Charlene de Carvalho-Heineken presented the Heineken Prizes for Science and Art this afternoon to Christopher Dobson, Wendelien van Oldenborgh, Kari Alitalo, Aleida Assmann, Jaap Sinninghe Damsté and James McClelland.
50th anniversary of Heineken Prizes
The prizes, which were presented at the Beurs van Berlage Building this afternoon in the presence of His Majesty King Willem Alexander of the Netherlands, were awarded for the first time fifty years ago. In her speech, Mrs De Carvalho spoke of the passion for science and art that led her father, Freddy Heineken, to establish the first Heineken Prizes. She herself added a prize for cognitive science and five Young Scientist Awards.
The Heineken Prizes have gained an impressive reputation worldwide. They are regarded as forerunners of the Nobel Prize; so far, fourteen Heineken laureates later became Nobel Prize winners.
Christopher Dobson, University of Cambridge, winner of the Dr H.P. Heineken Prize for Biochemistry and Biophysics, is receiving the award (USD 200,000) for uncovering the manner in which proteins in the human body sometimes misfold themselves and how that process may lead to age-related diseases, including Alzheimer’s, Parkinson’s and diabetes.
Kari Alitalo, University of Helsinki, winner of the Dr A.H. Heineken Prize for Medicine, is receiving the award (USD 200,000) for his pioneering research into how and when lymphatic and blood vessels grow and how that knowledge can lead to better treatments for cancer and other diseases.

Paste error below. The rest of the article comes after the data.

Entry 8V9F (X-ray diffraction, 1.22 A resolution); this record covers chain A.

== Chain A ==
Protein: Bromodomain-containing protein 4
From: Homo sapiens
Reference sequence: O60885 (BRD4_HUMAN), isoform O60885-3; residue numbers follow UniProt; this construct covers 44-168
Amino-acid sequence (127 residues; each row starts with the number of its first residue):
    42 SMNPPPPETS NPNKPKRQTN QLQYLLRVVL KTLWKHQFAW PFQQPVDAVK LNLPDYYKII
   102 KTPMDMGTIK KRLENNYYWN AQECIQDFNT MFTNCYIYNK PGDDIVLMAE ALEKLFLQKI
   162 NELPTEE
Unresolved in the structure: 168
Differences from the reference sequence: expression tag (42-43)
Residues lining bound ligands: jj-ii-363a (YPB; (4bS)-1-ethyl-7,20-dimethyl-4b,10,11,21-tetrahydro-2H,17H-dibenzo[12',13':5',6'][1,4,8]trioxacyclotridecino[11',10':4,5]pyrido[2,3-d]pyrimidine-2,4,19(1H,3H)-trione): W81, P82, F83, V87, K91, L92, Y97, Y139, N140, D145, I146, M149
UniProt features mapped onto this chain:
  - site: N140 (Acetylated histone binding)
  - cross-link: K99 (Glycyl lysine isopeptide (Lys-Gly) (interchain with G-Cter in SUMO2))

Jaap Sinninghe Damsté, Royal Netherlands Institute for Sea Research/Utrecht University, winner of the Dr A.H. Heineken Prize for Environmental Sciences, is receiving the award (USD 200,000) for discovering and developing chemical fossils, which are helping us reconstruct the history of earth's biosphere.
Aleida Assmann, University of Konstanz, winner of the Dr A.H. Heineken Prize for History, is receiving the award (USD 200,000) for her contribution to the study of the ‘cultural memory’, i.e. how societies deal with their past through cultural expression, for example the news media, literature, the visual arts, music, buildings and monuments, and remembrance days.
James McClelland, Stanford University, winner of the C.L. de Carvalho-Heineken Prize for Cognitive Science, is receiving the award (USD 200,000) for his important and fundamental contribution to the use of neural networks to model cognitive processes of the brain.
Wendelien van Oldenborgh, visual artist, winner of the Dr A.H. Heineken Prize for Art, is receiving an award of EUR 100,000, half of which is intended to fund a publication and/or exhibition.
Heineken Young Scientist Awards
At the same event, the five Heineken Young Scientist Awards (EUR 10,000 each) were presented to five young Dutch researchers.
Celia Berkers (33), Utrecht University, is receiving the Heineken Young Scientists Award for Biochemistry and Biophysics for her research into the workings of the proteasome, a structure that breaks down proteins in biological cells.
Alexander Vlaar (32), Academic Medical Centre in Amsterdam, is receiving the Heineken Young Scientists Award for Medicine for his research into acute lung injury as a side effect of blood transfusions in IC patients.
Rob Middag (30), University of Otago, New Zealand, is receiving the Heineken Young Scientists Award for Environmental Sciences for his field research into trace metals in oceans.
Irene van Renswoude (46), Huygens Institute for the History of the Netherlands, The Hague, is receiving the Heineken Young Scientists Award for History for her study of free speech in late antiquity and the early Middle Ages.
Martin Vinck (30), Yale University, USA, is receiving the Heineken Young Scientists Award for Cognitive Science for his research into the role of electrical oscillation in cognitive processes.